Moral Orel is another unlikely animated contender, a sort of stop-animated Trojan horse that pretends to be one thing before giving way to something entirely different. Throughout the first season, this irreverent send-up of 50s sitcoms explores the innocent antics of Orel, who often runs afoul of his stern, patriarchal father. While Orel’s many punishments are played for laughs at first, the show executes a shocking heel turn in its second season finale, showing the ways in which Orel’s physically abusive upbringing have left him angry and in pain. This episode sets up a superb third season that discards all pretenses of humor and explores, with subtlety and compassion, the ways in which alcohol and depression have slowly chipped away at the collective health of the Puppington household, leaving all its inhabitants, across many generations, grasping at straws just to survive. However, rather than condemn this family to permanent misery, the third season of Moral Orel shows us how people in such a situation are not beyond hope at all; how seeking help is an important first step toward long term recovery. The show is a tour de force for Adult Swim, whose programming isn’t exactly known for its emotional maturity.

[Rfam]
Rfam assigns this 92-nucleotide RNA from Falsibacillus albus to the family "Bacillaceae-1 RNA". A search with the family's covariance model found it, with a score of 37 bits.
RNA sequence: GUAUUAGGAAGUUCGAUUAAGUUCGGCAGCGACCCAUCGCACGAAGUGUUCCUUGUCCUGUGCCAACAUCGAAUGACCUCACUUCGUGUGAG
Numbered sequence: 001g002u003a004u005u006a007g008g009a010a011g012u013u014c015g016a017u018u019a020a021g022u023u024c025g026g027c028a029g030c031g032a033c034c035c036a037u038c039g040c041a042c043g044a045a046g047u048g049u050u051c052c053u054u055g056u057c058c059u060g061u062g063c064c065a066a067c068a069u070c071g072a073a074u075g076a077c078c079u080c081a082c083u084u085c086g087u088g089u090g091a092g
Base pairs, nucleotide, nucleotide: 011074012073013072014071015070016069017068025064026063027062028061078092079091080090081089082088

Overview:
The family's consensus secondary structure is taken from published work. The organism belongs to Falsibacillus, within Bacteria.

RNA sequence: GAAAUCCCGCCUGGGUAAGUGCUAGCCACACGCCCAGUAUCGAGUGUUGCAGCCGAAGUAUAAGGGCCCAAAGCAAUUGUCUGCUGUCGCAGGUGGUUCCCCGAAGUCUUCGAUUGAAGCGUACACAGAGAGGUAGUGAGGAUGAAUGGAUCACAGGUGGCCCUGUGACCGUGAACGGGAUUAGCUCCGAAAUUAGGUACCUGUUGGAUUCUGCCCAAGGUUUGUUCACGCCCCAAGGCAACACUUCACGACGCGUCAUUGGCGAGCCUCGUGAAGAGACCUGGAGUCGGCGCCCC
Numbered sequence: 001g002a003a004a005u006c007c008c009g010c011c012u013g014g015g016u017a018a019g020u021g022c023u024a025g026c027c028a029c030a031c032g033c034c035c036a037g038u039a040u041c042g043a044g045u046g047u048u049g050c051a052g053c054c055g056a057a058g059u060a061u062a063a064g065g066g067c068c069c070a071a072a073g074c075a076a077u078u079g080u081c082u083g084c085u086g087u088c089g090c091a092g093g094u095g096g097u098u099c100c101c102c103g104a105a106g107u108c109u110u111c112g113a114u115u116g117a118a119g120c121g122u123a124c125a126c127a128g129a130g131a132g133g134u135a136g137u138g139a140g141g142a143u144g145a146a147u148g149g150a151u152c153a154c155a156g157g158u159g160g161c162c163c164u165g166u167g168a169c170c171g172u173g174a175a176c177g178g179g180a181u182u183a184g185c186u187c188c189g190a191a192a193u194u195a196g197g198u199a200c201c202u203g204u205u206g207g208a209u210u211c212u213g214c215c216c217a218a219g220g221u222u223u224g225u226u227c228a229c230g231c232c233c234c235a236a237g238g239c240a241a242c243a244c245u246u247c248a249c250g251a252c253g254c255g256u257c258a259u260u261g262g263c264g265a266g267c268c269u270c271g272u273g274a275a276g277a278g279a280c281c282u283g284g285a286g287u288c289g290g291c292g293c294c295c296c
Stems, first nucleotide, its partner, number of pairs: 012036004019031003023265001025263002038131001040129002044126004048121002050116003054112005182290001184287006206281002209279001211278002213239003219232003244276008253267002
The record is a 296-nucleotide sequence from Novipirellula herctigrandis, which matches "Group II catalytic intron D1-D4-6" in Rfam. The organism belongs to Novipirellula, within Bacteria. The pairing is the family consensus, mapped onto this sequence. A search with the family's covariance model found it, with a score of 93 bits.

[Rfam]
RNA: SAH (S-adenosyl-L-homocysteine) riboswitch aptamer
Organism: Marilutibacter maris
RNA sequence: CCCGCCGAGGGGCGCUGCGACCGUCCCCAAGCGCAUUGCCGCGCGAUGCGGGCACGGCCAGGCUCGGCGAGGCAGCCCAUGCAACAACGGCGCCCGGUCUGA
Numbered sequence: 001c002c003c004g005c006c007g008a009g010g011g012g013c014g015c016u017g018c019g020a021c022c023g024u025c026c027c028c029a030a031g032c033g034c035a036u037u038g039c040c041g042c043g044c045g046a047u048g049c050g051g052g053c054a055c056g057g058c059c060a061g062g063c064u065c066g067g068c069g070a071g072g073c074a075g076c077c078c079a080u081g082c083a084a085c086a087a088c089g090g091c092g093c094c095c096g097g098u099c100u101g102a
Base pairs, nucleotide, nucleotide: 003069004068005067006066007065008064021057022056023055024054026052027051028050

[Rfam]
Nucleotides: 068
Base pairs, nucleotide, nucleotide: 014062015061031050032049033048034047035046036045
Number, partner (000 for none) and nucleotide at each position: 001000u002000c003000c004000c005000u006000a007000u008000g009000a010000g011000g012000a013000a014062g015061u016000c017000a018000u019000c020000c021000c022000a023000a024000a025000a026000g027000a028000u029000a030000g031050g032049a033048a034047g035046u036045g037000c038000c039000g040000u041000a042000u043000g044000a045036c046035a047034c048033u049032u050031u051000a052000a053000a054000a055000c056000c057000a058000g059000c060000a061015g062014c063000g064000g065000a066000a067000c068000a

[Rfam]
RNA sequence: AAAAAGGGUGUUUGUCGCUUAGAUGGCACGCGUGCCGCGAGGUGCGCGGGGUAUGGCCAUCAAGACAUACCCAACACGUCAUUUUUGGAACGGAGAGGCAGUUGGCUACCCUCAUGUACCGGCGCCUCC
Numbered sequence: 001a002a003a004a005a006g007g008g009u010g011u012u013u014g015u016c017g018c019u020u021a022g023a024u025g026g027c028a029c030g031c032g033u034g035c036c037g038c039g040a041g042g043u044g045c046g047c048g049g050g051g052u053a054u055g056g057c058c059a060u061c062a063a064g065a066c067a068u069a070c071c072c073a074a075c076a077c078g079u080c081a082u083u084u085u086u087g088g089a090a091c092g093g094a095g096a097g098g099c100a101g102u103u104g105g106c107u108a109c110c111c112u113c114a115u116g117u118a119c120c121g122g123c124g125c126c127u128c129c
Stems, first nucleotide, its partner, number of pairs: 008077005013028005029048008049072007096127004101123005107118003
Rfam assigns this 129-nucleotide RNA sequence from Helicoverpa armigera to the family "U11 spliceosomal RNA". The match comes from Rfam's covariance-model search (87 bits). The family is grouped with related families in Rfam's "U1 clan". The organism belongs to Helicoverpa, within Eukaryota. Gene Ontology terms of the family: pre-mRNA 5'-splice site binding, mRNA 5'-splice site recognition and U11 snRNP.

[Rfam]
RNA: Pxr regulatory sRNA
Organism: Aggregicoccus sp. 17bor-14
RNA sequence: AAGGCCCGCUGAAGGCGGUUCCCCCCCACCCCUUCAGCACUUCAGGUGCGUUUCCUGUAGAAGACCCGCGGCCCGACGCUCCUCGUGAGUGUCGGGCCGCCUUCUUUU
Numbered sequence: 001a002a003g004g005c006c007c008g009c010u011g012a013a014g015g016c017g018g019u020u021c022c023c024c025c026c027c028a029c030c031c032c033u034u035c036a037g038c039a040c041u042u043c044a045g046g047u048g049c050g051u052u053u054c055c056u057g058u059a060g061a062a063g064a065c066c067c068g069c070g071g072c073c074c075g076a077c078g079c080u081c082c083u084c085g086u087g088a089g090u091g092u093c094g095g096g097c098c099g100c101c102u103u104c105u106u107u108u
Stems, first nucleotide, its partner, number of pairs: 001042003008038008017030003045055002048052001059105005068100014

SIX FEET UNDER
My second-favorite TV show—after The Americans, which is phenomenal, but doesn’t have anything in particular to say about mental health—is Six Feet Under. Screenwriter Alan Ball wrote the show as a wake-up call to a civilization driven by its fear of mortality to anesthetize itself, with all its cosmetics and fancy cars and consumerism, from a healthy acceptance of death. More concretely, Six Feet Under is a soap opera about a family who runs a funeral home. Every episode begins with a death and takes us through the particular grieving process of the bereaved. Creed, culture, religion, history, circumstances of the relationship—there are myriad factors that change how a person can grieve. In its five-season run, Six Feet Under pretty much explores them all, with an almost fanatical dedication to capturing the tiny, day-to-day details of the entire grieving process. With insight into depression, trauma, and loss, you would be hard-pressed to find a show with more concern for the mental wellbeing of humanity.
Reader, we want to hear from you! Which TV shows or movies do you think do an excellent job accurately and compassionately depicting mental health and mindcare issues? Write to us at email@example.com to share your thoughts!